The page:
The narrative scope investigated and those to follow are addressed to people who find themselves displaced in Babylonia in roughly 586 BC. These first readers would realise that the main characters in the story are not Elijah, nor the widow and definitely not the leaders of the Omride Dynasty. Through each miracle described by the narrator in 1 Kings 17 and further on, YHWH is authenticated as Israel's true King (Waltke 2007:724). Furthermore, as Olley (1998:50) puts it, the first reader should remember that YHWH's presence is a reality.

YHWH's presence is suggested by the Word of YHWH motif, placing the focus on YHWH who is true to His word. Elijah and the widow's receptive actions contribute to the fact that YHWH is in command of the life-giving sources of nature and that YHWH has the last say regarding life and/or death. Ba'al is dead. Ba'al does not have a word; he cannot sustain life; he cannot provide; he is not present!

Wyatt (2012:449-450) notices how Elijah's displaced status establishes a stronger relationship between him and the other protagonist in the story, the widow of Zarephath (and her fatherless son). Wyatt continues, by arguing that, in the book of Deuteronomy,

[t]he legal collection that guides the writing of the Deuteronomistic history, often groups the widow, orphan/fatherless, and foreign residents together in its legal provisions (Deut. 10:18-19; 14:29; 24:17-21; 26:12-13; 27:19). One who lives as a widow, orphan or foreign resident shares the status of 'living apart from his or her own kin group'. Furthermore, they share a common plight; they are all dependents that survive by virtue of the care of others. Elijah (the alien), the widow of Zarephath (husbandless), and her son (fatherless), must depend on one another for survival in this story.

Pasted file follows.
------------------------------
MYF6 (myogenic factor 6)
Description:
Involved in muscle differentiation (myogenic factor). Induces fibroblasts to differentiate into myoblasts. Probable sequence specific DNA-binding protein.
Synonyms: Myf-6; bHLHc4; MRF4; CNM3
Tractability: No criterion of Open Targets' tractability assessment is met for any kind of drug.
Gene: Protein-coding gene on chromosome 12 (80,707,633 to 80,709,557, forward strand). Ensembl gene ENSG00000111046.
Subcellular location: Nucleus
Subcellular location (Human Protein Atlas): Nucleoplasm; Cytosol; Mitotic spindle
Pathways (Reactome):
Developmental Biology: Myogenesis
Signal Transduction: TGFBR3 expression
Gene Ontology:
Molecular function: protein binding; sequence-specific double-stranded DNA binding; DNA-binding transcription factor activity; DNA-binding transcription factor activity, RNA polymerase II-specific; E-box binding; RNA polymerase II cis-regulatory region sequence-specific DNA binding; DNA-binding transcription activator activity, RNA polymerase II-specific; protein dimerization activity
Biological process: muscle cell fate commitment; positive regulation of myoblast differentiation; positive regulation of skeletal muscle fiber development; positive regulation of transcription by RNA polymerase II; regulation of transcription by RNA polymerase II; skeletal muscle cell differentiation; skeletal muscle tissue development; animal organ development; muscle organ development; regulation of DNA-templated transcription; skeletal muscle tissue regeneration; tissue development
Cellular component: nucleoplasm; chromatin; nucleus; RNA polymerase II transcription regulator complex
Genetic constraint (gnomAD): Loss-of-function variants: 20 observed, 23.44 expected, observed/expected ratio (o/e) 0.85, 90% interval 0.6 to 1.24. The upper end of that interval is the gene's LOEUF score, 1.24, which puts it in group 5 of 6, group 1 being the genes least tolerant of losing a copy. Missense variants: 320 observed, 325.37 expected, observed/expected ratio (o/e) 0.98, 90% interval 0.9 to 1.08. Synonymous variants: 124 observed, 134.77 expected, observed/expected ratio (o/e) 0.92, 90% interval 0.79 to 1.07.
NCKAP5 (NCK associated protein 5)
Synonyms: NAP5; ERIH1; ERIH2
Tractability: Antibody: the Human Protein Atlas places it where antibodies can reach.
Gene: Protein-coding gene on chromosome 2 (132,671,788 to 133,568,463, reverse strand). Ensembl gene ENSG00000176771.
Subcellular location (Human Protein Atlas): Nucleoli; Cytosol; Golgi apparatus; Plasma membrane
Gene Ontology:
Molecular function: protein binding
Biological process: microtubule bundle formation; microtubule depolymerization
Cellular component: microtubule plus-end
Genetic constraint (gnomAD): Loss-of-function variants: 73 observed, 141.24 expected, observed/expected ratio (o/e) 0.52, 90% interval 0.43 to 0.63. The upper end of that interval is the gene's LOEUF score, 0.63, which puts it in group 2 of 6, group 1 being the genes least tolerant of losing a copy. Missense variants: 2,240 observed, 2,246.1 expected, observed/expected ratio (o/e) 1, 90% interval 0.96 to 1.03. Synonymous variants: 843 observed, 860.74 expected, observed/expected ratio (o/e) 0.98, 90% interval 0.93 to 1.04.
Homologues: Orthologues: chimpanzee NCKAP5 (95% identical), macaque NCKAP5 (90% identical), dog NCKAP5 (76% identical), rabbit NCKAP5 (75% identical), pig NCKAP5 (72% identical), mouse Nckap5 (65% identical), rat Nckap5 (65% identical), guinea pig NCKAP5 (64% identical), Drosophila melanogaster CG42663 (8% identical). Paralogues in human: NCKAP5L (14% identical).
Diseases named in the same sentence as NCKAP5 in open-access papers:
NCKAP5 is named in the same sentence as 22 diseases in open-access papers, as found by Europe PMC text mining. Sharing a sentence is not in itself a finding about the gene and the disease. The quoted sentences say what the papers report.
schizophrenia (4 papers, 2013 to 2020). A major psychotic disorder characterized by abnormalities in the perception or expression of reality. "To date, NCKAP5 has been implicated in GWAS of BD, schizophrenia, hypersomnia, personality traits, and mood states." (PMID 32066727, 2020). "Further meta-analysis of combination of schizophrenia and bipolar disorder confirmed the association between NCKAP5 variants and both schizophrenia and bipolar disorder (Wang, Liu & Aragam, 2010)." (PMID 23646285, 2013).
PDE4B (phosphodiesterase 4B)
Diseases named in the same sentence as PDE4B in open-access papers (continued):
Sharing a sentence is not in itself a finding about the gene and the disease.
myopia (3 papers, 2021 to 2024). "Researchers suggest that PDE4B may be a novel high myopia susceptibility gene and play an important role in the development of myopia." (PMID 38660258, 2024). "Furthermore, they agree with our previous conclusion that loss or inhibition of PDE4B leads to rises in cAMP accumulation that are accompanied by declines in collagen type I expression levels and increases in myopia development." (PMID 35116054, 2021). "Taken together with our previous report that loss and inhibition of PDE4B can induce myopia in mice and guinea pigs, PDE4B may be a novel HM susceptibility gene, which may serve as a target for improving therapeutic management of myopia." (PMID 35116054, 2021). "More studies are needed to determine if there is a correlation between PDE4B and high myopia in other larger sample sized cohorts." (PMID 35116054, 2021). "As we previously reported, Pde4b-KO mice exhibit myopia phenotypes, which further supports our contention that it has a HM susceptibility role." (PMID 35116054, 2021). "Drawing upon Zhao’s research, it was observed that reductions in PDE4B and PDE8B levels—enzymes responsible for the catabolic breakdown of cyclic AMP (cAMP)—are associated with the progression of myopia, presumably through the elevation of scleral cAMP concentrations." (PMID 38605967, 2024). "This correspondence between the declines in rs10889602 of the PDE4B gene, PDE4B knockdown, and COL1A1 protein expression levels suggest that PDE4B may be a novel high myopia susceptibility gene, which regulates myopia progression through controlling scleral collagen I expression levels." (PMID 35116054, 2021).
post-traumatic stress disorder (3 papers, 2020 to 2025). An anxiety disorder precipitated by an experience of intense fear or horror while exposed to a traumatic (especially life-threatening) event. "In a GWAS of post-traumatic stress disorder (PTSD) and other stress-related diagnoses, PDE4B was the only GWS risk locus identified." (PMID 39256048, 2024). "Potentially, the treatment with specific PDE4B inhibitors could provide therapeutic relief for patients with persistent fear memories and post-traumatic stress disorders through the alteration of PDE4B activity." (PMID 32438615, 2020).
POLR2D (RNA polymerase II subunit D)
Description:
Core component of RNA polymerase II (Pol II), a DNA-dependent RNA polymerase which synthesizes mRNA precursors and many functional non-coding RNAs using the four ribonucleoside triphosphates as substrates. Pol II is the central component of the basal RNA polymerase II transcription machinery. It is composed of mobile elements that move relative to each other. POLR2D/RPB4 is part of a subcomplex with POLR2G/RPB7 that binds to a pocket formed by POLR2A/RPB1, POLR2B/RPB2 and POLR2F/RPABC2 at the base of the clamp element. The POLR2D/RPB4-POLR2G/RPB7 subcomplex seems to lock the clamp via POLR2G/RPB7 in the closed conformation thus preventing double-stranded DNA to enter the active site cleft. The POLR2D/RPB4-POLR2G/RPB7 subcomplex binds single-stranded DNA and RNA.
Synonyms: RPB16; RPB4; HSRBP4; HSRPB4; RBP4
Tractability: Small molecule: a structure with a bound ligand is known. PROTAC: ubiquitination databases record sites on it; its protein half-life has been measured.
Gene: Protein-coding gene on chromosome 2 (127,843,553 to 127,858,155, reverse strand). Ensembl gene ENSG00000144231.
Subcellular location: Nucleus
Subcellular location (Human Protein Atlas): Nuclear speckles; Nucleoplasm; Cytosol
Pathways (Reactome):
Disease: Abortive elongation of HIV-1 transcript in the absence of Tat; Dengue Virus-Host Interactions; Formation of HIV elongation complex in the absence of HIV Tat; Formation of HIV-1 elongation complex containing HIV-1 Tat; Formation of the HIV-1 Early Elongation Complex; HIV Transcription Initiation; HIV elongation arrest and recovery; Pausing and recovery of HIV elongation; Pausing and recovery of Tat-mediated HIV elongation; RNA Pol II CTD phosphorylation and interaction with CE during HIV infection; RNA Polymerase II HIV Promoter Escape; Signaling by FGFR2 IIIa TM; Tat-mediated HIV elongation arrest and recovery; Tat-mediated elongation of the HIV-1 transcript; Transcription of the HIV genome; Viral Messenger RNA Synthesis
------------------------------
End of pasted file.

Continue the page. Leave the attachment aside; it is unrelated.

Wyatt then mentions that, on the part of the Deuteronomistic author, whether intentional or not, Israel's struggles with its identity are part of the interwoven fabric of its narrative efforts to come to terms with its history.

Be that as it may, the story points to the fact that YHWH is Lord and reigns over creation, kings, foreigners, widows, and orphans.



The year is 2020. Many a society is filled with strangers, foreigners, and displaced people. Poverty is the order of the day. Globally, the year 2020 has also been marked as the year of COVID, a virus that changed the world as we know it in many ways. In the space of a few months, people have learned how to work differently, in different places, even from home. People have learnt to communicate differently and interact differently. Buying or collecting food is done differently to what was previously considered the norm.